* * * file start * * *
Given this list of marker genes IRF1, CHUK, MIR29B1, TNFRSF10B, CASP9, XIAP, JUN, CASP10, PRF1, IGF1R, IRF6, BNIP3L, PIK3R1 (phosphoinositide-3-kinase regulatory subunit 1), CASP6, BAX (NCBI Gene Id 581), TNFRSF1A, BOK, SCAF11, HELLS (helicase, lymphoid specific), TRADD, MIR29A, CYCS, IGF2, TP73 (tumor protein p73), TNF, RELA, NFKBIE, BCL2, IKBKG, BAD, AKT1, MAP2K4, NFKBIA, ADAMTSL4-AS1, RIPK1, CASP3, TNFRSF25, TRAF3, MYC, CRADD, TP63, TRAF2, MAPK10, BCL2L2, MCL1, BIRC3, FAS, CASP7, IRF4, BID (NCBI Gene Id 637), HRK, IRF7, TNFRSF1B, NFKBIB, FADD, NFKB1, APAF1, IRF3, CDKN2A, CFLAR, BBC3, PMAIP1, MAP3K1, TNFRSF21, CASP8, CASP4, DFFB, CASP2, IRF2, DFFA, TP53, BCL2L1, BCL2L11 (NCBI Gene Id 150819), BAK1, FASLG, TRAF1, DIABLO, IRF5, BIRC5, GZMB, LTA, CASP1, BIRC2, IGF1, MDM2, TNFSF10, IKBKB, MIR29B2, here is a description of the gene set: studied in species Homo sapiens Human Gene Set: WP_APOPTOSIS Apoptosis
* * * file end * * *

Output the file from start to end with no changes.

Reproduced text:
Given this list of marker genes IRF1, CHUK, MIR29B1, TNFRSF10B, CASP9, XIAP, JUN, CASP10, PRF1, IGF1R, IRF6, BNIP3L, PIK3R1 (phosphoinositide-3-kinase regulatory subunit 1), CASP6, BAX (NCBI Gene Id 581), TNFRSF1A, BOK, SCAF11, HELLS (helicase, lymphoid specific), TRADD, MIR29A, CYCS, IGF2, TP73 (tumor protein p73), TNF, RELA, NFKBIE, BCL2, IKBKG, BAD, AKT1, MAP2K4, NFKBIA, ADAMTSL4-AS1, RIPK1, CASP3, TNFRSF25, TRAF3, MYC, CRADD, TP63, TRAF2, MAPK10, BCL2L2, MCL1, BIRC3, FAS, CASP7, IRF4, BID (NCBI Gene Id 637), HRK, IRF7, TNFRSF1B, NFKBIB, FADD, NFKB1, APAF1, IRF3, CDKN2A, CFLAR, BBC3, PMAIP1, MAP3K1, TNFRSF21, CASP8, CASP4, DFFB, CASP2, IRF2, DFFA, TP53, BCL2L1, BCL2L11 (NCBI Gene Id 150819), BAK1, FASLG, TRAF1, DIABLO, IRF5, BIRC5, GZMB, LTA, CASP1, BIRC2, IGF1, MDM2, TNFSF10, IKBKB, MIR29B2, here is a description of the gene set: studied in species Homo sapiens Human Gene Set: WP_APOPTOSIS Apoptosis